19 04 2009
feminist2

Thank you for sharing your experience with us. I am sorry that you had to go through that. Hearing stories about inactive bystanders who could have done something even if it’s just dialing the cops disgust and sadden me. It is however encouraging to know that there are still people like you and me who understand that we can all play a role in helping to combat this culture of violence we live in.

22 04 2009
Jason

That does, of course, bring up the question- does one have to experience violence, or hatred, or some form of abuse, before they’ll defend others? I’m willing to bet that the VAST majority of poeple who really want to change things, who’ll take steps to do so in their own ways, have been a victim of something themselves.
I’d be very surprised if you were to sit there and tell me that you’ve never had a negative judgement made against you, and that judgement acted upon- because of the highly negative connotations that feminism has. That and, well- we do live in a culture where women are still not treated as equals to men, and they are often insulted, sometimes off-hand and flippantly, and sometimes with real intent to cause pain and discord.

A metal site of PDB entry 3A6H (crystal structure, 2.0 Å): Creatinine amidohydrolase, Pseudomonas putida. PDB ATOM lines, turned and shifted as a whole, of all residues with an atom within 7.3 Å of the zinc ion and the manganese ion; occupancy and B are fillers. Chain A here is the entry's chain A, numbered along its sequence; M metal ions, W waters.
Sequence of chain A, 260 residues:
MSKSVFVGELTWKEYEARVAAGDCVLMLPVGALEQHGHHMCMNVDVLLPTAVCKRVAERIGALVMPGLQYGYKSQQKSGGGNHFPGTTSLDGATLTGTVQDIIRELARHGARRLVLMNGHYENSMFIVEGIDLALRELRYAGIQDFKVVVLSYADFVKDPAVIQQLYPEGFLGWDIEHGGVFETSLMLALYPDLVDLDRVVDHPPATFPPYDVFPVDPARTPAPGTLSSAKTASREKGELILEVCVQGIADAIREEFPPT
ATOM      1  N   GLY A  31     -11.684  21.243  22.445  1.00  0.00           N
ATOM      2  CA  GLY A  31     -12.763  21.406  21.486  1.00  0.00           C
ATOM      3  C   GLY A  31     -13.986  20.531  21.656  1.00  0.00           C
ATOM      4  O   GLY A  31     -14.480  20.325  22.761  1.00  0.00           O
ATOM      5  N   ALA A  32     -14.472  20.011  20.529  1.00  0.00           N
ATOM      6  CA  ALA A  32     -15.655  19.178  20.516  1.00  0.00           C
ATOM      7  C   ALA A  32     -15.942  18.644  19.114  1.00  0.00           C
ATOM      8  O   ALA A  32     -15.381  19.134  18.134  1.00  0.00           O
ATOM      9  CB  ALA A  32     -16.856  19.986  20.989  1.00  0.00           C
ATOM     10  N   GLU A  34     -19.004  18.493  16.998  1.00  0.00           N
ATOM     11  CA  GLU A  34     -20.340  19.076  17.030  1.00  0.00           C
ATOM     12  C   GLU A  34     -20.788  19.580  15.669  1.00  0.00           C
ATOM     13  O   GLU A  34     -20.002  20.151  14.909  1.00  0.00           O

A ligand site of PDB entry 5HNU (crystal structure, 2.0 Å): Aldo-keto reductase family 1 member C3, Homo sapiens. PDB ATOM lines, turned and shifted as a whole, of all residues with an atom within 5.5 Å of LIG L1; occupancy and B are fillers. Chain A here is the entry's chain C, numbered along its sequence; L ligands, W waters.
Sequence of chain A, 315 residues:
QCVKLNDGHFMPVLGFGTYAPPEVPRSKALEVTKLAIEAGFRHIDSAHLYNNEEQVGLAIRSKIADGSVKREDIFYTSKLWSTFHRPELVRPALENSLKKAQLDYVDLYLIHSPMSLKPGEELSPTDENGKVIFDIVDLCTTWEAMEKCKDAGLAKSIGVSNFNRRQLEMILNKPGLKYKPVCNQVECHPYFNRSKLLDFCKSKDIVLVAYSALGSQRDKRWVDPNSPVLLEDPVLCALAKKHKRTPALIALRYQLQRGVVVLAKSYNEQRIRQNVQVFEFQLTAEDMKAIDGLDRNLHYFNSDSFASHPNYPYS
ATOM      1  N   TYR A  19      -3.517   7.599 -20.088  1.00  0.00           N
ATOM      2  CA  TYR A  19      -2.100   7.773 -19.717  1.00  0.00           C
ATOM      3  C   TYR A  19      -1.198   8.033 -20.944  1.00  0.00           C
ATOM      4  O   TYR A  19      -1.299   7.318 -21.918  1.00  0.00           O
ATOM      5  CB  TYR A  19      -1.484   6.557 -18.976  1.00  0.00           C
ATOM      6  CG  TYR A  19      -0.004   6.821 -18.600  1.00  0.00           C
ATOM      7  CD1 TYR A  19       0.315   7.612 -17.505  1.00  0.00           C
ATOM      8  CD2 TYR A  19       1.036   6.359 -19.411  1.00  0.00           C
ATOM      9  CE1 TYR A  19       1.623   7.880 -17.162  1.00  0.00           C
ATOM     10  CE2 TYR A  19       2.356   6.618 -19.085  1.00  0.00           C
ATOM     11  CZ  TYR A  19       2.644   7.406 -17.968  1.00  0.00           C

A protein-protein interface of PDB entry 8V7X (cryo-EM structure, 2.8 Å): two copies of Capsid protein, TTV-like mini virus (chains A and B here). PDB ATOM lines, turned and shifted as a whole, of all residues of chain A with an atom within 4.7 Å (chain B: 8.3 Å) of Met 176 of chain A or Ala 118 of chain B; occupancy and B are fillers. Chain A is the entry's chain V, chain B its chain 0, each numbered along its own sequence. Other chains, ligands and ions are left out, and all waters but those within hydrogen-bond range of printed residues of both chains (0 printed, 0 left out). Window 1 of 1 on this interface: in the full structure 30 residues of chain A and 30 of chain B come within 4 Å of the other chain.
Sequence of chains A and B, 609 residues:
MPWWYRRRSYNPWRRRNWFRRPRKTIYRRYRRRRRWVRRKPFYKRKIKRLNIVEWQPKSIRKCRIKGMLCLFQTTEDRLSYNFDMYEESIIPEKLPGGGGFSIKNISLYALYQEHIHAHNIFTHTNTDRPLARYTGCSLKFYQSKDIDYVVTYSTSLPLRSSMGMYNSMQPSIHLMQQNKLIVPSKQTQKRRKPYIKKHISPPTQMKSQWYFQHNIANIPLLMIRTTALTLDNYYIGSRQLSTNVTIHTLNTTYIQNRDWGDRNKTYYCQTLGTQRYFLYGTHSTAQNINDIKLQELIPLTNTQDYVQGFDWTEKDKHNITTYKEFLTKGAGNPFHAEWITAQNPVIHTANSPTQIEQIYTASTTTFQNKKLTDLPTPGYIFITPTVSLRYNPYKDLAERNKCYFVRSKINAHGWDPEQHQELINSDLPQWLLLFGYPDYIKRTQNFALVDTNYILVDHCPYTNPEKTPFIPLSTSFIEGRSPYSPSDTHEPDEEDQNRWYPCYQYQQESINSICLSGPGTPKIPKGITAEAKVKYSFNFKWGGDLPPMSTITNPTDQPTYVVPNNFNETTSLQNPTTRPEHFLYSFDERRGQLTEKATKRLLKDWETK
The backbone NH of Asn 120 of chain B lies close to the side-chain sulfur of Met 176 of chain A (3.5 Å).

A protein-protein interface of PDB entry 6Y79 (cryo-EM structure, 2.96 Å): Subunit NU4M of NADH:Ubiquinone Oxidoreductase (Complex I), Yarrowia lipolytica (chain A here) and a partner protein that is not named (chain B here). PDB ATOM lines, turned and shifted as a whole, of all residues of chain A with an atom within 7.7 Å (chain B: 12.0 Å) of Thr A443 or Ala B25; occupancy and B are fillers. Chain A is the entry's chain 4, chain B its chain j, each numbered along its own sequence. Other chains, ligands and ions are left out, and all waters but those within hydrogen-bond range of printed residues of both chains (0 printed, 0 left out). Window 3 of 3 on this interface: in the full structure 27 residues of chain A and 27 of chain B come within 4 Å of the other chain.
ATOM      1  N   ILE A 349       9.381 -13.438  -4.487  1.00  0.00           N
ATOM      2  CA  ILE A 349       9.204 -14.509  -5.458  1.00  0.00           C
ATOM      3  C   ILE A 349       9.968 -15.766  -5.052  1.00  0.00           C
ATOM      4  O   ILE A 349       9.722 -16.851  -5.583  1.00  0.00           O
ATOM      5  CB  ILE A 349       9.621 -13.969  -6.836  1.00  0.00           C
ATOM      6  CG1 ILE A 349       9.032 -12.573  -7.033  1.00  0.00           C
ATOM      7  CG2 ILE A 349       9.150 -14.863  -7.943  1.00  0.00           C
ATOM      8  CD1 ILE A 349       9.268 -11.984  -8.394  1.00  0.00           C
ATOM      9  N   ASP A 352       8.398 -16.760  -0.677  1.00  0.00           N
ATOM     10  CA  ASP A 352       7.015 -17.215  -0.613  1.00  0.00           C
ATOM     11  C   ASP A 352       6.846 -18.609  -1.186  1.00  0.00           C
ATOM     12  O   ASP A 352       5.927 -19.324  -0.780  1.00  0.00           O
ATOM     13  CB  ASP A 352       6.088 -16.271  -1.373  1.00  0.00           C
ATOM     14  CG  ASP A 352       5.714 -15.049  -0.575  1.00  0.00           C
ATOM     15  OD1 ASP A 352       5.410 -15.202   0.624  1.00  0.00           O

If most people need to have experienced the bad before they stand against it, does that say something against humans? Or against society? Both, perhaps.
I believe society teaches us to be apathetic to the pain of others; except, of course, once we experience that, we can rarely return to apathy. I also believe that without experiencing hardship, a person will almost always be weaker-willed and less strong in who they are and their convictions than someone who has experienced hardship. So it could also be that through experiencing these negative things that should not be present, a person becomes stronger, and thus more able to stand up and make a difference- whether to one person, or to many, or to the laws in place.

…Maybe one day I’ll write a comment that’s not hugely long. I blame you people and your thought-provoking blogging and comments.

25 06 2009
Being an active bystander « The Gender Blender Blog

[…] no one will do anything because someone else will do it instead.  I’ve blogged about this before but it’s worth reiterating, there will always be perpetrators and there will always be […]